Posted by baghels.a on (July 23, 2013, 10:04 GMT)

@Cyril_Knight, Milwall wow, isn't this particular club always in news because it's supporters follow a particular ideology, i am more of a Bundesliga and La Liga person, i find your assertion that football fans don't hate each other false , try telling that that to an Spurs and Arsenal supporter, or to an Celtic or an Ranger fan in Glasgow, have you seen the kind of violence unleashed by the ultras in Italy or fan violence in Serbia,Russia,Turkey between the supporters and in South America.Yeah i do agree footballers play for one club at a time but you see in cricket problem is that annual calendar is based on country v/s country and franchises are powerless to stop players for turning up for other teams in T-20 competitions.

Regarding your point of tribalism is false in cricket is a question of perpective, what is today will be history tommorrow, many fans call Chelsea and Man City plastic but 30 years from now they will be known as clubs with rich history of winning trophies..

Posted by baghels.a on (July 23, 2013, 9:00 GMT)

Regarding sixers v/s thunders ... that question will be better addressed to a NSW local or 20,000 odd fans who attented the match between these two sides last season ...

Posted by   on (July 23, 2013, 4:58 GMT)

With this announcement (with the timing and the announcement itself) Australia is basically saying that they are going down the same route as India. T20s are their dominant form of cricket now.

Posted by Cpt.Meanster on (July 23, 2013, 4:11 GMT)

@Cyril_Knight: You talk about history and all that. The IPL is already 6 years old and will definitely get older each year. It's easily the world's BEST T20 league and will only continue to grow stronger. The BBL is a revamped KFC Big Bash. Even it will grow older and better each year. However, the IPL is unique in that, most of the world's best players play in it. It offers bigger financial gains than other leagues and ironically also helps cricket boards around the world identify possible future stars. For example: Chris Morris (CSK) who now plays for SA in ODIs and T20s. Lastly, I strongly feel that no matter who play where, people ought to support a franchise for what it is and what it stands for. I am a CSK fan and will always be even if MS Dhoni doesn't play for the team.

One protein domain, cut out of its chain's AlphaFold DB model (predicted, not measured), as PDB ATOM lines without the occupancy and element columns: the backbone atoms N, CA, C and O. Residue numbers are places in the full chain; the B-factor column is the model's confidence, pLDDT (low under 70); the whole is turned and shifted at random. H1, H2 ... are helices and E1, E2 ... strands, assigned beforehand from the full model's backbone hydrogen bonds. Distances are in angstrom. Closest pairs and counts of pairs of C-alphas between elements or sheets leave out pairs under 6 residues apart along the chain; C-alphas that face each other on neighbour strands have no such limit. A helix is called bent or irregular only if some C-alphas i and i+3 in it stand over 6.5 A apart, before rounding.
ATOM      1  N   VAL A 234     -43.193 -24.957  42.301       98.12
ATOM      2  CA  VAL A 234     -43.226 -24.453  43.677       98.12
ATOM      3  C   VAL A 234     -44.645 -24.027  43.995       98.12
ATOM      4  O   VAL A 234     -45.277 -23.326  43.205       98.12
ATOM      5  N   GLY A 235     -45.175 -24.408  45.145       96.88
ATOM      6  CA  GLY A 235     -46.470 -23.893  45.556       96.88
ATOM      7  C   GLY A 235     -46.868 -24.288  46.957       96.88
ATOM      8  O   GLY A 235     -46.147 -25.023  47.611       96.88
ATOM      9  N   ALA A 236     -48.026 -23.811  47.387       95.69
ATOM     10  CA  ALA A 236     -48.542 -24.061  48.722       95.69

Posted by xylo on (July 23, 2013, 1:20 GMT)

Maybe, they could get Anderson to play in the bbl.

Posted by VVSR92 on (July 22, 2013, 19:09 GMT)

Warnie has been a pure entartainer in bbl 02 & hussey playing for thunder isa a massive boost for them & T20 lovers can expect to see a combo gayle-hussey opening together . Bbl is only goin to be sucesful when all aussie intrenationals such as clarke,watson take full part rather than playing a game . Being a domestic australian tournament CA should have organised it during international break for aussies rather than just ensuring games are played on holidays .

Poor admisnitration or scheduling but hope new kids make names for themselves while the big names are busy.

Posted by Cyril_Knight on (July 22, 2013, 16:12 GMT)

@banghels.a There is a massive difference between cricket's T20 mercenaries and football players changing clubs. A footballer cannot play for two clubs at a time, but in Champions League T20 Australians are forced to choose between the club that brought them up and an IPL franchise with no history.

I am a Londoner and I don't get your point about choosing a team, I support Millwall (football fans don't hate each other, it is pretend). Franchises in cricket cannot create this tribalism you talk of. They are false. Football in England has 150 years of history behind it, with family and local ties and local rivalries.

I still want to know how a member of NSW chose what team, Thunder or Sixers?

Posted by Chris_P on (July 22, 2013, 14:17 GMT)

An extended BBL season? Wow, I can hardlly wait...NOT. The age of the short conentration span/xy gen has hit us.